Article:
The cover of Wayne Coffey's new book "They Said It...

The cover of Wayne Coffey's new book "They Said It Couldn't Be Done." Credit: Penguin Random House

The idea for the book was planted – literally – in a backyard in Huntington, shortly after the author had removed a small patch of sod from Shea Stadium as a keepsake.

“I started my research on Oct. 16, 1969,” Wayne Coffey said.

That would be the day the Mets won the World Series, beating the Orioles in Game 5 and prompting Coffey to inform his grandfather he would be leaving their seats and joining the party on the field.

Fifty years later, he has written a book to commemorate that occasion, and that season, on its 50th anniversary, which the Mets officially will celebrate later this month.

Coffey is not unfamiliar with the genre. In 2005, he wrote a book called “The Boys of Winter” about the gold-medal-winning 1980 U.S. Olympic men’s hockey team.

But this project struck closer to home for a fan who came of age along with the Mets franchise itself.

“I was a 15-year-old kid from Huntington who was a Met nut and was at Game 5 with my grandfather and was at games regularly and can tell you where I was standing when Jimmy Qualls’ ball hit in leftfield,” he said.

That was the night in July when Tom Seaver lost a perfect game with one out in the ninth inning on a clean single by the Cubs rookie – one of 31 hits in his three-year big-league career.

It’s all there in the book, “They Said It Couldn’t Be Done: The ’69 Mets, New York City, and the Most Astounding Season in Baseball History.”

Art Shamsky and Ron Swoboda, who played for the team, also have books out tied to the 50th anniversary, but Coffey’s has a broader scope.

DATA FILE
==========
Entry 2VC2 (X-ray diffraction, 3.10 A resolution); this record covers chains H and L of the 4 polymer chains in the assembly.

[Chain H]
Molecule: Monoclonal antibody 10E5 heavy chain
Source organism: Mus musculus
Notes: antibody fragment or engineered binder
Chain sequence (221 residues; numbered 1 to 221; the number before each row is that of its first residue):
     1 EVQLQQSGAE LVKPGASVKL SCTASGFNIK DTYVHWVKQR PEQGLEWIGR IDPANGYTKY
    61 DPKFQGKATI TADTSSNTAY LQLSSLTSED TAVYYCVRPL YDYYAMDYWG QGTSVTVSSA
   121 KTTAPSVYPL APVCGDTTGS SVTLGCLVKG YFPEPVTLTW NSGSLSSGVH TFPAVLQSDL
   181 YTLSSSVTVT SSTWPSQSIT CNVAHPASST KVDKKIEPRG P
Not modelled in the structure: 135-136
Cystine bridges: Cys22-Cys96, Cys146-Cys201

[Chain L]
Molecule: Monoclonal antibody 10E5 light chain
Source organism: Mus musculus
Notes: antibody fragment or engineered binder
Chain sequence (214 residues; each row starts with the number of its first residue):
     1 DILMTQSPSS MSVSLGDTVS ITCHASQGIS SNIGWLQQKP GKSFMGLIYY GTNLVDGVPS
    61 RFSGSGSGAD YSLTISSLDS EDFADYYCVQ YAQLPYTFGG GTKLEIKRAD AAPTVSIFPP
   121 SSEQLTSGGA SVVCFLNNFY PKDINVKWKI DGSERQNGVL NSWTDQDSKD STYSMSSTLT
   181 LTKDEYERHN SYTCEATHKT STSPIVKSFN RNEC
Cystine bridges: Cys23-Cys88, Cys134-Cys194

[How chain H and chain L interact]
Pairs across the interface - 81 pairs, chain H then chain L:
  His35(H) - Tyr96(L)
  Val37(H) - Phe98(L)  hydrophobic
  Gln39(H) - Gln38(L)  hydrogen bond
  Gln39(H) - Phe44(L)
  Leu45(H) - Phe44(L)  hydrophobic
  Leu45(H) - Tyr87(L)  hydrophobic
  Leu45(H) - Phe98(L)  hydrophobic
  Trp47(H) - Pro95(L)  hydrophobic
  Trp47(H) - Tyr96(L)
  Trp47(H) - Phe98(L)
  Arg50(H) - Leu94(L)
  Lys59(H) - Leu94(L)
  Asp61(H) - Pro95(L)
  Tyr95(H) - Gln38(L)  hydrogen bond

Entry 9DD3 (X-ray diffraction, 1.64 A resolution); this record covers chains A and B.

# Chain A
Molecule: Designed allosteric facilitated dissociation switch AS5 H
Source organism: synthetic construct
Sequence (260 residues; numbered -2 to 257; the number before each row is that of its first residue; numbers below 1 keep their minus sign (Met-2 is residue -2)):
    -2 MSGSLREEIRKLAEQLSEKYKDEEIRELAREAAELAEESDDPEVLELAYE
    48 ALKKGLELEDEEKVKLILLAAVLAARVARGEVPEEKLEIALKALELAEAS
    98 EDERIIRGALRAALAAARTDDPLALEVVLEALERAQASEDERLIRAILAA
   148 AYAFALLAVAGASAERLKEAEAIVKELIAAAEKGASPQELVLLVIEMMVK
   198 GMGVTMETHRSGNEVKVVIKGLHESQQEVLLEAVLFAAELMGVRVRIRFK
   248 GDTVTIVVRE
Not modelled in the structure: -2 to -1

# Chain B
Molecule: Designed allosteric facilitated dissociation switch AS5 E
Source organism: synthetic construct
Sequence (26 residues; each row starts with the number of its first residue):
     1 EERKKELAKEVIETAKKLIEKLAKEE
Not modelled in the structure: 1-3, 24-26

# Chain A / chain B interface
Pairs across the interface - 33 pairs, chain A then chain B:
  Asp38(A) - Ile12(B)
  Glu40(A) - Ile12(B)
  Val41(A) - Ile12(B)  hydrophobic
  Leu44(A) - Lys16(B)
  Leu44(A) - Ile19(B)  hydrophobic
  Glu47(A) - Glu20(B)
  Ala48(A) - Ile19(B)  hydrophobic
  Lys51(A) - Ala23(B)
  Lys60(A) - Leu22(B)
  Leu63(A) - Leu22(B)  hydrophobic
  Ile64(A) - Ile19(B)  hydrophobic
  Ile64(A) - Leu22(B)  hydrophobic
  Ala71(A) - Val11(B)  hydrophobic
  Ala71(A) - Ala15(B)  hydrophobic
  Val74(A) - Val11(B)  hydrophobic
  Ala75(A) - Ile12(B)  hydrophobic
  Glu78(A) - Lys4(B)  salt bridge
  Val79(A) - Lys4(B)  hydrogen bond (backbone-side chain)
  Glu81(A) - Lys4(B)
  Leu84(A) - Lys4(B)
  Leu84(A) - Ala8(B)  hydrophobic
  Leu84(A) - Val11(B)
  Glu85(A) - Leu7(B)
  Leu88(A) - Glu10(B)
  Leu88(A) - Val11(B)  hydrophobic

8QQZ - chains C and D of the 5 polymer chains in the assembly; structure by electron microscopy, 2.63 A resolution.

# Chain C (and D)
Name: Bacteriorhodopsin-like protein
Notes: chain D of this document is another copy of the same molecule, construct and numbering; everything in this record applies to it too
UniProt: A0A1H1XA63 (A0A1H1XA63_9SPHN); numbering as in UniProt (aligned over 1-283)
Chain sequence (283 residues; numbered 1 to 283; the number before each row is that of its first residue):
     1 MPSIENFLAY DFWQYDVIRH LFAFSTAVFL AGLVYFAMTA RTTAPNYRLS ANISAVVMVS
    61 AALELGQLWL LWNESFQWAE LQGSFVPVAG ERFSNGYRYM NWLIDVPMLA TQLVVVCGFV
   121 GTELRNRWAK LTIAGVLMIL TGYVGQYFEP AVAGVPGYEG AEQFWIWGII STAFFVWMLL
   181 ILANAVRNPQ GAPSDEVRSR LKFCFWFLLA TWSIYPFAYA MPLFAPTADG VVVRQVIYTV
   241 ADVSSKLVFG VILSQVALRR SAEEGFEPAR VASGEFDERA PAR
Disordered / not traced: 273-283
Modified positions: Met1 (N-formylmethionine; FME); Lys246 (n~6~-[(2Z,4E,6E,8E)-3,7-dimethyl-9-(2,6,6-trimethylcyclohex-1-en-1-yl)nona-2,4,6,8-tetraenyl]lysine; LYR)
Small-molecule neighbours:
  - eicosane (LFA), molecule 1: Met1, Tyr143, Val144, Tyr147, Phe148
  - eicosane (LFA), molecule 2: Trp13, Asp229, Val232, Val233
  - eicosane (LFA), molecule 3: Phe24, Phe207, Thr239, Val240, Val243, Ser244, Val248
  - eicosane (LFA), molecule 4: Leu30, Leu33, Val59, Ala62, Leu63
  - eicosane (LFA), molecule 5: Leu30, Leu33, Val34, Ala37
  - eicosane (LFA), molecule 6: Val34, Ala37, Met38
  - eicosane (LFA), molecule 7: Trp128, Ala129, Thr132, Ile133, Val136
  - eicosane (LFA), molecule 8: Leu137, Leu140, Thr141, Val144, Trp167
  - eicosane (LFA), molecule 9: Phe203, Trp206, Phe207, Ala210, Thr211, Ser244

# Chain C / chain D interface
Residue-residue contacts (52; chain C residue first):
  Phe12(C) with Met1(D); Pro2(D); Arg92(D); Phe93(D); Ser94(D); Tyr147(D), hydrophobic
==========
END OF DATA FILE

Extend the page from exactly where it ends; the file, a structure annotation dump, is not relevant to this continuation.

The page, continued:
He said he traveled 20,000 miles or so doing interviews and other research “and dug as deep as I could dig,” but the half-century gone by brings with it challenges.

Many key figures no longer are alive or are not in good health. Coffey said only one front office executive is left, Joe McDonald, who turns 90 next month.

“It just makes it that much more important to cast the net wide,” Coffey said.

So he spoke to batboys, players’ spouses and “whoever I could think of who might be able to bring some fresh material. But just going to see as many of these guys as possible in their own environments made all the difference in trying to bring their stories to life.”

Generally, the healthy alumni were cooperative. Catcher Jerry Grote was the most central figure who declined to talk.

There is one character in the drama who stands far above the rest as told in the book: manager Gil Hodges.

“Hodges was hired and from Day One in 1968 he made it clear the lovable loser stuff was done,” Coffey said. “He went methodically about changing how the Mets perceived themselves and how they went about their business.

“There was a new sheriff in town and things were going to be different, and they were different. I don’t think his impact can be overstated, I really don’t. I didn’t go into this on a journalistic agenda to make Gil Hodges the hero of the story, but that conclusion for me was inescapable.”

Coffey weaves in the back stories of these '69 Mets, notably of the black players who grew up in the Jim Crow South, but he also leans heavily on game details from the NLCS and World Series, which can bog down a historical sports book.

He said such editorial decisions are “a very delicate balance.”

“You have to be judicious in what you do, and I did a lot of it,” he said. “I felt it was important. If I did it artfully enough and selectively enough it would help bring the season back to life and give it an immediacy.”

As for that 3-inch-square section of turf from Shea, Coffey wrote that he planted it between two dogwood trees and mowed it “very carefully” until the house was sold seven years later.

“The new owners negotiated for the washer and dryer,” he wrote, “and had no idea they had gotten a piece of Shea Stadium at no extra charge.”

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